TRENTON, N.J. – Schools must be fully funded and return to a rigorous focus on academics to combat learning loss, Assemblywomen Marilyn Piperno and Kim Eulner said.
With the state’s Start Strong assessment showing significant learning loss as a result of Gov. Phil Murphy’s pandemic lockdown policies, their call comes as schools in their district not only face historic funding cuts, but a shift away from hard academics in favor of social justice subjects.
“We asked the near-impossible of our students and educators, to continue teaching and learning on task remotely while keeping them isolated and terrified because of the governor’s Covid policies,” Piperno (R-Monmouth) said. “The data prove significant learning loss occurred. But, instead of meeting the financial needs of these districts to combat that loss, the administration is telling them to do more with less. It’s completely unreasonable and a disservice to everyone.”
Schools in LD11 have collectively lost $28 million since the implementation of S2—the law that dictates the school funding formula—in 2020. Those schools are losing a further $11 million in state school aid this year.
Five high poverty/high need districts—Asbury Park, Neptune Township, Neptune City, Allenhurst and Ocean Township—are entitled to receive $18 million in funding increases under the federal American Rescue Plan, but will instead face $15 million in cuts while Gov. Murphy sits on $3.1 billion of the federal aid.
Such cuts often lead to staff and program cuts, increased class sizes and local tax hikes, the assemblywomen said, further exacerbating learning loss.
At the same time, the results of the voluntary assessment called Start Strong were shared at the State Board of Education meeting in January. They showed that the majority of students grades 4 through 11, many of them Black and Latino students, need math remediation and some English language arts remediation. With many students academically struggling, the state was moving forward with its sexually explicit health learning standards for grades k-12, adopted during the height of the pandemic when government meetings were held remotely. Republican lawmakers recently shed light on some of the suggested lesson plans.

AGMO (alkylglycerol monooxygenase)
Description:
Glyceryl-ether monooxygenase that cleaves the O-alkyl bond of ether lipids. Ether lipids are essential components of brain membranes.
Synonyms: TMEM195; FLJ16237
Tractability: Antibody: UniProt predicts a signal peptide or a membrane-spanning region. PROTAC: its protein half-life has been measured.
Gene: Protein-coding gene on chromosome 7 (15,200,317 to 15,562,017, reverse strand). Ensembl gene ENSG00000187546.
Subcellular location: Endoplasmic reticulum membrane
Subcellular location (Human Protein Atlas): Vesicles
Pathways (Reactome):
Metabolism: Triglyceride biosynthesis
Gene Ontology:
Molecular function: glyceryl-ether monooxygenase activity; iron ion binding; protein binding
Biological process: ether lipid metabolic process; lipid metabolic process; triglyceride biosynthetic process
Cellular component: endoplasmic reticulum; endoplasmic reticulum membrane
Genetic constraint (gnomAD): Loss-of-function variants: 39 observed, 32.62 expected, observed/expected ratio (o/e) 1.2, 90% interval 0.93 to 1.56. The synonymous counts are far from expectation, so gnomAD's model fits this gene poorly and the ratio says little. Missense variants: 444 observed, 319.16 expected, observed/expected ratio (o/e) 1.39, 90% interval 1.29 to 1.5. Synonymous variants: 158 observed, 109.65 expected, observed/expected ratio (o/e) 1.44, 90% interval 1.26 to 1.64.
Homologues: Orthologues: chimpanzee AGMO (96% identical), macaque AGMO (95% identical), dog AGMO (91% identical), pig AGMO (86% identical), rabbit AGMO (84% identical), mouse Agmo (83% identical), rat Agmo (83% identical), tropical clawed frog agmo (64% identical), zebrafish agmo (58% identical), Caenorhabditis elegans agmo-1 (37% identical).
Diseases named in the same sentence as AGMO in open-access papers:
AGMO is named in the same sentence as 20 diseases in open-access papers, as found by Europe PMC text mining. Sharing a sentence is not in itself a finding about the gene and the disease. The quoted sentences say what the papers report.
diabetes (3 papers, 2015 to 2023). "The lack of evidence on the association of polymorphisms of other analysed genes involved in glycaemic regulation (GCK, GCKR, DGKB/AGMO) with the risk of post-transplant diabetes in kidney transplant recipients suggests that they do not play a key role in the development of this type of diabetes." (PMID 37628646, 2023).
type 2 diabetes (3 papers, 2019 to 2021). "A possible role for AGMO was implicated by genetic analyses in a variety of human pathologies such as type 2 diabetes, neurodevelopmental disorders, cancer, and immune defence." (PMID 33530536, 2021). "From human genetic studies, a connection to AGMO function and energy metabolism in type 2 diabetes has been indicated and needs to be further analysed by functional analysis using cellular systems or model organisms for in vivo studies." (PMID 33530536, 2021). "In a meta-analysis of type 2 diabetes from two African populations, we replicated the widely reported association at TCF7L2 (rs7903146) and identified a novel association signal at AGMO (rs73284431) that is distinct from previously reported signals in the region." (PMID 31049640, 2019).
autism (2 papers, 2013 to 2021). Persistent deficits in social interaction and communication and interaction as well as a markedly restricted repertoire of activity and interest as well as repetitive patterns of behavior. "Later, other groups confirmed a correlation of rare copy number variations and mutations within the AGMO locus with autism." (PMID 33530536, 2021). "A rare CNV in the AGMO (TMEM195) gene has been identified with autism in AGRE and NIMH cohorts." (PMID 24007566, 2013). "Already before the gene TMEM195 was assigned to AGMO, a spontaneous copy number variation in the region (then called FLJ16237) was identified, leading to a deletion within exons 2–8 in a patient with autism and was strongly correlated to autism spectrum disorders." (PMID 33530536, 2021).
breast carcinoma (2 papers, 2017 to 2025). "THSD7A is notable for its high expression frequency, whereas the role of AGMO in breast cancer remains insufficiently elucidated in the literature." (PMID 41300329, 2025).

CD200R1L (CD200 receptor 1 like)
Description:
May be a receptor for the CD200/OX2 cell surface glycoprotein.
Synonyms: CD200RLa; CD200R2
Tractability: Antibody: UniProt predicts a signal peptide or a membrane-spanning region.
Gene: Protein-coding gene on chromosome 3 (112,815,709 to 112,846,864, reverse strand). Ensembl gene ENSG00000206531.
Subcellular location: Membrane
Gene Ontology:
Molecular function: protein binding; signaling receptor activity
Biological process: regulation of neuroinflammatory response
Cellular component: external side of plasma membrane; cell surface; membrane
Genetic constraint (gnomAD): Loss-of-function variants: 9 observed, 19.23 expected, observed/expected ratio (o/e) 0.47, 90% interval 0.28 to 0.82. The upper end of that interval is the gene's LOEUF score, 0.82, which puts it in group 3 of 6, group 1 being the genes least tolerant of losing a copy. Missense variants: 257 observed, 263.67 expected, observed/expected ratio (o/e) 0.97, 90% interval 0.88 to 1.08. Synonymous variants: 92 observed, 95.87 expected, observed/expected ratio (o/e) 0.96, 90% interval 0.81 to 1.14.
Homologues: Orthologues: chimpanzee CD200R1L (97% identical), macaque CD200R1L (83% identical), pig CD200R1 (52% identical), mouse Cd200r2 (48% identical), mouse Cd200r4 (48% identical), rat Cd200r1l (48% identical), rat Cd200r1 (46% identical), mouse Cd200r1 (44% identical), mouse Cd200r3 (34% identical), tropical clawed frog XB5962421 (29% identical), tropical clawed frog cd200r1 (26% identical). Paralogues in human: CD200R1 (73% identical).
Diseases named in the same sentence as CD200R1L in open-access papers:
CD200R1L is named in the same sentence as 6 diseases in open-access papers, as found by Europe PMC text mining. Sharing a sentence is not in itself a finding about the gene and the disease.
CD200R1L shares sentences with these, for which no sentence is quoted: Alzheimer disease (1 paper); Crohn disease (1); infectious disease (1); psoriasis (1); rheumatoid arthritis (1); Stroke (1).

The Department of Education, at the order of Gov. Murphy, has reevaluated and defended those standards as is, while the head of the Senate Education Committee is now shopping around a bill that would allow parents to view all curriculum, thanks to Republican pushback.
“The health standards are questionable at any time, but especially as we continue to deal with the fallout of 17 months of remote learning that lead to increased chronic absenteeism and a two-year academic learning loss that we’re not sure we may ever recover from,” Eulner (R-Monmouth) added. “The standards not only usurp what many people feel is the domain of families and their personal beliefs, but take away time from the main work of the schools, which is to provide equitable access to high quality education and achieve academic excellence. We can’t close schools, cut funds and expect students to perform at grade level after essentially robbing them of in-person learning time. What is the Murphy administration doing about this?”